Science outreach, even in the midst of a pandemic, is fun!
Written by: Karthikeyan Chandrasegaran & Joanna Reinhold
Do warrior beetles have armor? Do millipedes tickle us when we pick them up? Can a female mantis find another camouflaged male Chinese mantis?
If you wonder who might have asked these curious questions, let me add some context to it. Elementary school children asked these questions during the Hokie BugFest, an initiative by the Department of Entomology and the College of Agriculture and Life Sciences at Virginia Tech to promote the science of entomology by outreach and engagement. In the past years, the BugFest was a one-day event where kids and school children were invited to view and learn about the insects from the Hokie Bug Zoo, which houses the most extensive collection of living bugs in the Eastern Coast of the United States, as well as booths from Virginia Tech labs and other companies that work with arthropods.
In 2020, the COVID-19 pandemic forced the event to shift to a completely virtual mode; an interactive website showcasing slide shows, posters, videos, and activities involving bugs and insects formed the crux of the event. With the pandemic under some control this year, and lessons learned from the past events, Virginia Tech came up with a hybrid model of the BugFest. This initiative involved on-site school visits to showcase live bug exhibits and a virtual event online that kids could engage in at the comfort of their homes. The motivation for hosting Hokie BugFest on a hybrid model is driven by the vision to promote science literacy and make learning more accessible to children across diverse communities.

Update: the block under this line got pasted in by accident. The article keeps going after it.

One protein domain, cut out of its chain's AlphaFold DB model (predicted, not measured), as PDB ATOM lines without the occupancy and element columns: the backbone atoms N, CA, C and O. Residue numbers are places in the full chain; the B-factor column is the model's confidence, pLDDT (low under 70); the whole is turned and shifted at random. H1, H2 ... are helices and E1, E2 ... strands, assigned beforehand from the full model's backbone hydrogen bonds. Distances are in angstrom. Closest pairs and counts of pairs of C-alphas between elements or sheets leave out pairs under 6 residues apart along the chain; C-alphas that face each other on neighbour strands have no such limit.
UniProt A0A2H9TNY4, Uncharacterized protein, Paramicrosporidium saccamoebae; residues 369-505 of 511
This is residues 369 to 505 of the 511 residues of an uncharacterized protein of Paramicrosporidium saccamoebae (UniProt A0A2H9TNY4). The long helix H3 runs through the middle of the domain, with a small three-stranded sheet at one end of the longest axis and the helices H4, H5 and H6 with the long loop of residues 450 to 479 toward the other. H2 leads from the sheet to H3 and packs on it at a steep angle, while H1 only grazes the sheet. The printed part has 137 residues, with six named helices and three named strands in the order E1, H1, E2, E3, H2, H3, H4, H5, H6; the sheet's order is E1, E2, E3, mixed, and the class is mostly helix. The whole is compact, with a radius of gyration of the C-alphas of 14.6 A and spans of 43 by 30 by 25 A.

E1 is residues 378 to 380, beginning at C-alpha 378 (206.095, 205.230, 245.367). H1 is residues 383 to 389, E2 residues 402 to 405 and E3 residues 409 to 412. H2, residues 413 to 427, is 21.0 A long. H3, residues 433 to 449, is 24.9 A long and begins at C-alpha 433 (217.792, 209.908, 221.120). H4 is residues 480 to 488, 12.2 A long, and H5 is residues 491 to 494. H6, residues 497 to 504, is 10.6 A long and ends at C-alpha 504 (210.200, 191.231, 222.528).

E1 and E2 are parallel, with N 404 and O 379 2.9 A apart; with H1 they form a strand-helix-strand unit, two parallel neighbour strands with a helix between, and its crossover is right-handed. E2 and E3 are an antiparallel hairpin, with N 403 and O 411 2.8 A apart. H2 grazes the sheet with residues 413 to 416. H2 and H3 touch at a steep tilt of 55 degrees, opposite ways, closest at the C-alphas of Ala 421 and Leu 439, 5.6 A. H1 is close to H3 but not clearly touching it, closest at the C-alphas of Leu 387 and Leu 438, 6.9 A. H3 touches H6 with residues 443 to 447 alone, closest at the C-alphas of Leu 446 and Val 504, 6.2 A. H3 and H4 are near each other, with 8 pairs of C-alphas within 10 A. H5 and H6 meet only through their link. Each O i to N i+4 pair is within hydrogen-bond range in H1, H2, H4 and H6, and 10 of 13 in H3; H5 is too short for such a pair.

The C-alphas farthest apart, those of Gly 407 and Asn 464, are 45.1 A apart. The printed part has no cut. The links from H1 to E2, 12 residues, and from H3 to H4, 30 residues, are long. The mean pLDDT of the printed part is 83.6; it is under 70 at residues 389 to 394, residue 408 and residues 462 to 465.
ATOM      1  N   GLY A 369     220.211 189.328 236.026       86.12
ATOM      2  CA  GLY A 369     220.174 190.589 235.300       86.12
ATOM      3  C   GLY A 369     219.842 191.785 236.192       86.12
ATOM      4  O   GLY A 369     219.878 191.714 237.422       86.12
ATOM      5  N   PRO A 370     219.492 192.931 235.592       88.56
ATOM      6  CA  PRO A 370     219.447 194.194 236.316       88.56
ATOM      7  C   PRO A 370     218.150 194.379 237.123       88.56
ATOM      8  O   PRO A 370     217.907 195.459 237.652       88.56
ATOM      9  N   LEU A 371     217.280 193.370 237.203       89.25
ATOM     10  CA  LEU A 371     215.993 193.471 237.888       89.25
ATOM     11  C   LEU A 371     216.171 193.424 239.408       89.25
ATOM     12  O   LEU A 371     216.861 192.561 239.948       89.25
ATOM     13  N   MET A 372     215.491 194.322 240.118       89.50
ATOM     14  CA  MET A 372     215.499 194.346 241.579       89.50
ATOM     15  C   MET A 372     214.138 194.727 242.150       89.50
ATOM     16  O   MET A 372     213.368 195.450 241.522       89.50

We, the members of the Vinauger and Lahondère Labs, led by graduate student Joanna Reinhold, volunteered with other scientists and fellow students to visit elementary schools in the Montgomery and Floyd counties in Virginia. Between September 13 and 22, a team of over 20 volunteers visited 11 schools in the area to talk about bugs and, more specifically, insects. We displayed live exhibits from the Hokie Bug Zoo, including tarantulas, scorpions, vinegaroons, beetles, butterflies, moths, mantises, roaches, and termites. Using the features of these live exhibits, such as color, shape, morphology, etc., we took the opportunity to talk about their habitats and adaptations. These conversations brought the best out of these curious children, and we were flooded with great stories of their bug encounters in the backyards, fields, hike trips, and even Netflix series. These children openly shared their fear of bugs, and some overcame it by handling some of the harmless insects from our display. Every session was wrapped up by talking about careers in entomology, and we gladly hope some of the children we met will pursue science and entomology in some form as they grow up.
Now that the school visits are over, Hokie BugFest has transitioned to a virtual mode starting October 2. From our labs, we are showcasing the good and bad sides of mosquitoes. If you wonder how mosquitoes can ever be good, please do check this link out! The website has an outstanding collection of information on various bugs and will be live until December 31.
Overall, the response to this hybrid model has been overwhelming, and we believe there will be more such events in the future to engage safely with the community!
Volunteers from the Vinauger and Lahondère Labs: Nicole Wynne, Joanna Reinhold, Helen Oker, and Karthikeyan Chandrasegaran.